Trump campaign in coronavirus meltdown as it hits inner circle with Hope Hicks, Kellyanne Conway & Bill Stepien positive

DONALD Trump’s campaign is in a coronavirus meltdown after the killer bug hit his inner circle with three others testing positive.

The President confirmed yesterday that he and his wife Melania have Covid-19 but said their treatment is “going well”.


Hours after he was transported to the hospital via presidential helicopter Marine One, Trump tweeted: "Going well, I think! Thank you to all. LOVE!!!"

Trump, 74, was dramatically airlifted to hospital following reports that he was “struggling to breathe” after experiencing coronavirus symptoms.

And now it has emerged that other members of Trump’s election campaign team have also been struck down by the killer bug.


Trump's aide Kellyanne Conway, his campaign manager Bill Stepien, his adviser Hope Hicks and spokesman Jason Miller have all tested positive for coronavirus.

This has prompted fears the White House or even Trump himself may have spread the virus further.

Several administration officials pointed to the Saturday Rose Garden announcement of Trump's nomination of Judge Amy Coney Barrett to the Supreme Court as a possible cause of the spread.

Former White House counsellor Ms Conway, the president of the University of Notre Dame John Jenkins, and at least two Republican lawmakers who were also present at the event have tested positive.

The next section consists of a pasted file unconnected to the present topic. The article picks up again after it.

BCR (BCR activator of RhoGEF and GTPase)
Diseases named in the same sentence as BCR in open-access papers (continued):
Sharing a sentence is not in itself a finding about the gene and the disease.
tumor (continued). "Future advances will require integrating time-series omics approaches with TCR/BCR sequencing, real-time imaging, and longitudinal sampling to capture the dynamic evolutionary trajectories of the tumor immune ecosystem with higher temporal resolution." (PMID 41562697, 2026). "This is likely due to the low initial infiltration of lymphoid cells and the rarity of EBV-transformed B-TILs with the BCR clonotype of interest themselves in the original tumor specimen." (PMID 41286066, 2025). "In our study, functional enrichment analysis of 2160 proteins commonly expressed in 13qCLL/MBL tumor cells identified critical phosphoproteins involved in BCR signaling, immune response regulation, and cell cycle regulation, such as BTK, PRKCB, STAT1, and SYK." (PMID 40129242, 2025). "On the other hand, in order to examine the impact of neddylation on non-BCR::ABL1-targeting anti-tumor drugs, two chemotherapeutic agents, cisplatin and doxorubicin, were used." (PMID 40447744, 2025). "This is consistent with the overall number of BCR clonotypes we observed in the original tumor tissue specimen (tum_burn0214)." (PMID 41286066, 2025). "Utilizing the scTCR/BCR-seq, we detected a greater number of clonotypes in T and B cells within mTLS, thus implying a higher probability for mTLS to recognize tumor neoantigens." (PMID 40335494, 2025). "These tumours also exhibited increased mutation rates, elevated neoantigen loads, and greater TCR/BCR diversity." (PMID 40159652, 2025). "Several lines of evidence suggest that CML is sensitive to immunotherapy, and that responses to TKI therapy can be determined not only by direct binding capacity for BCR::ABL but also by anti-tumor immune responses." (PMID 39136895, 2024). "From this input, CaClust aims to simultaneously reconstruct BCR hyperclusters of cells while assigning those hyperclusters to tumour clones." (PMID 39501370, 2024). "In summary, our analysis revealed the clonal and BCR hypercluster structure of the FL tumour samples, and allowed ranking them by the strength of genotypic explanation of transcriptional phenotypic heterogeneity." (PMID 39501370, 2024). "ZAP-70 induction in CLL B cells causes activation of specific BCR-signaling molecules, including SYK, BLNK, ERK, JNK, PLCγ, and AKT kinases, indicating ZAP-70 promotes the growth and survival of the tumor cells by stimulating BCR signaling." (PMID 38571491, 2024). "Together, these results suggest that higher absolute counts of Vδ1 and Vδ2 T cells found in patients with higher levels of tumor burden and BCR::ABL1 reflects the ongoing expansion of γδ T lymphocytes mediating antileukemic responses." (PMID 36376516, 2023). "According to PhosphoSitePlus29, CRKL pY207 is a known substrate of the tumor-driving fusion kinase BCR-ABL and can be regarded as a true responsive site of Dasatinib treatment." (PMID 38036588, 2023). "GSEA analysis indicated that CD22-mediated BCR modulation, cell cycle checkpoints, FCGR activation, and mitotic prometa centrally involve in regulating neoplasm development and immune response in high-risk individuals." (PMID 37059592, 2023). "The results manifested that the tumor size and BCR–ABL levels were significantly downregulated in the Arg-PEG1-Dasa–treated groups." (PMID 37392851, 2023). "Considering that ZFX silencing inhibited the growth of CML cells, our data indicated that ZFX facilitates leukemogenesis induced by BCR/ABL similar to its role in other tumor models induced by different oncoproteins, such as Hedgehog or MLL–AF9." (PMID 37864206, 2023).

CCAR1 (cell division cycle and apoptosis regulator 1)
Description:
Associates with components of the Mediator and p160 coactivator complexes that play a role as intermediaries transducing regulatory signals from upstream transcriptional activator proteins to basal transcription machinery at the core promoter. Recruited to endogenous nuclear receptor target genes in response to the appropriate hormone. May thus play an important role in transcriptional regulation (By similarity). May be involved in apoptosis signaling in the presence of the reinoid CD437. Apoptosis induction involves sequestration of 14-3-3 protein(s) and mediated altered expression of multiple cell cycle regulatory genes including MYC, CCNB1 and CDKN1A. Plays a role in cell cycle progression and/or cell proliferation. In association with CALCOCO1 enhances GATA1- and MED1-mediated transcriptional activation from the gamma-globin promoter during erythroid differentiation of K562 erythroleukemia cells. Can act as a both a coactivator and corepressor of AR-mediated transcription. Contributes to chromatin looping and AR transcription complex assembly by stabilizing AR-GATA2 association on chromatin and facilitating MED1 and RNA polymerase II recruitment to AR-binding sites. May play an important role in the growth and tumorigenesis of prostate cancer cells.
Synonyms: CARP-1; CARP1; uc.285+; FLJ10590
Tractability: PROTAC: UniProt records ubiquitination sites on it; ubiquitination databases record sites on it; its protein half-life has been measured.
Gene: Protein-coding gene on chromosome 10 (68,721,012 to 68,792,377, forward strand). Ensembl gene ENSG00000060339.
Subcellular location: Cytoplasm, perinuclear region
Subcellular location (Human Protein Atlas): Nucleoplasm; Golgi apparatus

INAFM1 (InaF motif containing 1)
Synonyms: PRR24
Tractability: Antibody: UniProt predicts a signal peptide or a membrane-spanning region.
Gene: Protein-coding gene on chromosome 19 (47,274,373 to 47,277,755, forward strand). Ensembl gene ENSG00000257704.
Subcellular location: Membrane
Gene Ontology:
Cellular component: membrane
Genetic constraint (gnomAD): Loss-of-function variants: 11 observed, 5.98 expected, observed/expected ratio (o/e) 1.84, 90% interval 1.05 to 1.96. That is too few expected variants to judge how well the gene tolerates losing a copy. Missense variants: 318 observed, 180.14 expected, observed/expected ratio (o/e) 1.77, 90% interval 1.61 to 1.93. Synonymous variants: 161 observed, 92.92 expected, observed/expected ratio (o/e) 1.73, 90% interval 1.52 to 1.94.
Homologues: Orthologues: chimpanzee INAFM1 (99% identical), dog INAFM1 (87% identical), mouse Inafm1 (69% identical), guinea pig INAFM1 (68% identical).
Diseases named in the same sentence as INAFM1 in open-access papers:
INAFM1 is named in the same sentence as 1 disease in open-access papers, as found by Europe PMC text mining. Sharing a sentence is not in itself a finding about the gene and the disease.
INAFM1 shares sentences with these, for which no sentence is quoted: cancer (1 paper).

Utah Senator Mike Lee and North Carolina Senator Thom Tillis also announced Friday they had tested positive and were isolating.

Trump was yesterday rushed to hospital in presidential helicopter Marine One and later tweeted: “Going well, I think! Thank you to all. Love!!!”

Going well, I think! Thank you to all. LOVE!!!"

After it was reported Trump was "struggling to breathe," White House doctor Sean P Conley said Trump was given a dose of Remdesivir.

Remdesivir – used for the treatment of Ebola, SARS, and hepatitis C – is an antiviral medication that is designed to interfere with the virus’s ability to copy its genetic material.  

Conley said in an update late on Friday that Trump was "doing very well" and "is not requiring any supplemental oxygen."

Trump’s diagnosis came during an already turbulent period in Washington and around the world, with the US gripped in a heated presidential election amid the human and economic toll of the virus.

The President’s immediate campaign events were all cancelled, and his next debate with Democrat Joe Biden, scheduled for October 15, is now in question.


Trump has been trying all year and as recently as Wednesday to convince the American public that the worst of the pandemic is past, and he has consistently played down concerns about being personally vulnerable.

He has mostly refused to abide by basic public health guidelines including those issued by his own administration such as wearing face coverings in public and practicing social distancing.

Until he tested positive, he continued to hold campaign rallies that drew thousands of often maskless supporters.

Trump is reported to be "very tired, very fatigued, and having some trouble breathing."

A White House official insisted Trump is “fatigued," but he's not "deteriorating."

The official told CNN the public shouldn't be worried, and that Trump is taking this "very seriously."

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